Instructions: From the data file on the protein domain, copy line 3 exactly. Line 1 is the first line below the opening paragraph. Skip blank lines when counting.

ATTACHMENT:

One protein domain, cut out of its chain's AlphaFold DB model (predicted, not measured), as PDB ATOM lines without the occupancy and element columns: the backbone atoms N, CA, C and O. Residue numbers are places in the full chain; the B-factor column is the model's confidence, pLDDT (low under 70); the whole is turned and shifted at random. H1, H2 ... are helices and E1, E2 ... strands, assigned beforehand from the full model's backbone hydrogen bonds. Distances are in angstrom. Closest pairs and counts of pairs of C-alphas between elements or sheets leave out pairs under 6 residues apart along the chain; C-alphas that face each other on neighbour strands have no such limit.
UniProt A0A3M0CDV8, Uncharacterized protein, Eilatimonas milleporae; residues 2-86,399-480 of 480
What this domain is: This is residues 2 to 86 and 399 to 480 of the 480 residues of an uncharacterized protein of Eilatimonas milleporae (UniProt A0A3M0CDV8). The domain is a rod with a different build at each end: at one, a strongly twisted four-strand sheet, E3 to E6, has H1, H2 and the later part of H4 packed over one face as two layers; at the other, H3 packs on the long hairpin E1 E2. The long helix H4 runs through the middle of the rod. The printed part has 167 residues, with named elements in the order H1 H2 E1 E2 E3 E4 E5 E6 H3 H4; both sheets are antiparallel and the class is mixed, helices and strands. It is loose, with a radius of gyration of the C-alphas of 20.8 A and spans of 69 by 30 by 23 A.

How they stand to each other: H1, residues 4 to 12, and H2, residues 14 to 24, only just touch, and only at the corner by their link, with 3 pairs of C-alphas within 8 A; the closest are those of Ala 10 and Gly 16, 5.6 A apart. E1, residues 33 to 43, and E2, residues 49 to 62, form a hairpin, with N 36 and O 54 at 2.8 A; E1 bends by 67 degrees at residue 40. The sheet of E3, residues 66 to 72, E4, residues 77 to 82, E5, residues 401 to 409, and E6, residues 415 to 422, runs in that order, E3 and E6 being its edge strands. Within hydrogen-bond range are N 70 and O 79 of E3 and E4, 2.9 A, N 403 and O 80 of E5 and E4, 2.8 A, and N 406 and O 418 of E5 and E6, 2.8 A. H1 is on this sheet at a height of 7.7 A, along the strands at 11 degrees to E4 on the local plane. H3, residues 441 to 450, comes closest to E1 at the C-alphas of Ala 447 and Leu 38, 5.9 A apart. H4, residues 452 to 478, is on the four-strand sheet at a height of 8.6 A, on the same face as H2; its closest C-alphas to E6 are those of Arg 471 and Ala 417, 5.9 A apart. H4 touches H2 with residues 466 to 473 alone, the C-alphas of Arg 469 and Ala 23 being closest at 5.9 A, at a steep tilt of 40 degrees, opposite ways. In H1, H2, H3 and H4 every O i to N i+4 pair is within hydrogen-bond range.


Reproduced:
How they stand to each other: H1, residues 4 to 12, and H2, residues 14 to 24, only just touch, and only at the corner by their link, with 3 pairs of C-alphas within 8 A; the closest are those of Ala 10 and Gly 16, 5.6 A apart. E1, residues 33 to 43, and E2, residues 49 to 62, form a hairpin, with N 36 and O 54 at 2.8 A; E1 bends by 67 degrees at residue 40. The sheet of E3, residues 66 to 72, E4, residues 77 to 82, E5, residues 401 to 409, and E6, residues 415 to 422, runs in that order, E3 and E6 being its edge strands. Within hydrogen-bond range are N 70 and O 79 of E3 and E4, 2.9 A, N 403 and O 80 of E5 and E4, 2.8 A, and N 406 and O 418 of E5 and E6, 2.8 A. H1 is on this sheet at a height of 7.7 A, along the strands at 11 degrees to E4 on the local plane. H3, residues 441 to 450, comes closest to E1 at the C-alphas of Ala 447 and Leu 38, 5.9 A apart. H4, residues 452 to 478, is on the four-strand sheet at a height of 8.6 A, on the same face as H2; its closest C-alphas to E6 are those of Arg 471 and Ala 417, 5.9 A apart. H4 touches H2 with residues 466 to 473 alone, the C-alphas of Arg 469 and Ala 23 being closest at 5.9 A, at a steep tilt of 40 degrees, opposite ways. In H1, H2, H3 and H4 every O i to N i+4 pair is within hydrogen-bond range.